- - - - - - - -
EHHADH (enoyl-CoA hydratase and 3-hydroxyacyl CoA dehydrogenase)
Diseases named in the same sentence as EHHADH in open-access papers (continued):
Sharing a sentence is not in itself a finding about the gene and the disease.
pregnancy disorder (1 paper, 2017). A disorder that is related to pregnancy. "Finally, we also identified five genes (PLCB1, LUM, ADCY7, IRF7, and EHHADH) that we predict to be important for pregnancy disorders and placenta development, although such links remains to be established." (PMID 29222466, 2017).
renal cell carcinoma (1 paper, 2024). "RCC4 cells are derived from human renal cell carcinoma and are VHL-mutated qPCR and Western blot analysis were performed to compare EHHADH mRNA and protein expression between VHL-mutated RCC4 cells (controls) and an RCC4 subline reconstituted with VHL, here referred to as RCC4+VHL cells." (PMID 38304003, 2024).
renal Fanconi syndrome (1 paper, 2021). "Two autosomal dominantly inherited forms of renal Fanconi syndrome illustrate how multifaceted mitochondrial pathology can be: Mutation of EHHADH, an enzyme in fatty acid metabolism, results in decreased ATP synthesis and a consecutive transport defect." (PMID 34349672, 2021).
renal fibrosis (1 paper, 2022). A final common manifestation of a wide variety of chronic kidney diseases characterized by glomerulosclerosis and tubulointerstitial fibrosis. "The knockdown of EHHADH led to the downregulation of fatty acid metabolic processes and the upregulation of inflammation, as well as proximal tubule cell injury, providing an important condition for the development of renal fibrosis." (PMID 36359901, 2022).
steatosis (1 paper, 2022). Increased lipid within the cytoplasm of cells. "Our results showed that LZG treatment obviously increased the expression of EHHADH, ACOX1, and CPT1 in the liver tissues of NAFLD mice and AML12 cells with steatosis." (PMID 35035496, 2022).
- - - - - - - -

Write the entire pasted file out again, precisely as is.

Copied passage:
EHHADH (enoyl-CoA hydratase and 3-hydroxyacyl CoA dehydrogenase)
Diseases named in the same sentence as EHHADH in open-access papers (continued):
Sharing a sentence is not in itself a finding about the gene and the disease.
pregnancy disorder (1 paper, 2017). A disorder that is related to pregnancy. "Finally, we also identified five genes (PLCB1, LUM, ADCY7, IRF7, and EHHADH) that we predict to be important for pregnancy disorders and placenta development, although such links remains to be established." (PMID 29222466, 2017).
renal cell carcinoma (1 paper, 2024). "RCC4 cells are derived from human renal cell carcinoma and are VHL-mutated qPCR and Western blot analysis were performed to compare EHHADH mRNA and protein expression between VHL-mutated RCC4 cells (controls) and an RCC4 subline reconstituted with VHL, here referred to as RCC4+VHL cells." (PMID 38304003, 2024).
renal Fanconi syndrome (1 paper, 2021). "Two autosomal dominantly inherited forms of renal Fanconi syndrome illustrate how multifaceted mitochondrial pathology can be: Mutation of EHHADH, an enzyme in fatty acid metabolism, results in decreased ATP synthesis and a consecutive transport defect." (PMID 34349672, 2021).
renal fibrosis (1 paper, 2022). A final common manifestation of a wide variety of chronic kidney diseases characterized by glomerulosclerosis and tubulointerstitial fibrosis. "The knockdown of EHHADH led to the downregulation of fatty acid metabolic processes and the upregulation of inflammation, as well as proximal tubule cell injury, providing an important condition for the development of renal fibrosis." (PMID 36359901, 2022).
steatosis (1 paper, 2022). Increased lipid within the cytoplasm of cells. "Our results showed that LZG treatment obviously increased the expression of EHHADH, ACOX1, and CPT1 in the liver tissues of NAFLD mice and AML12 cells with steatosis." (PMID 35035496, 2022).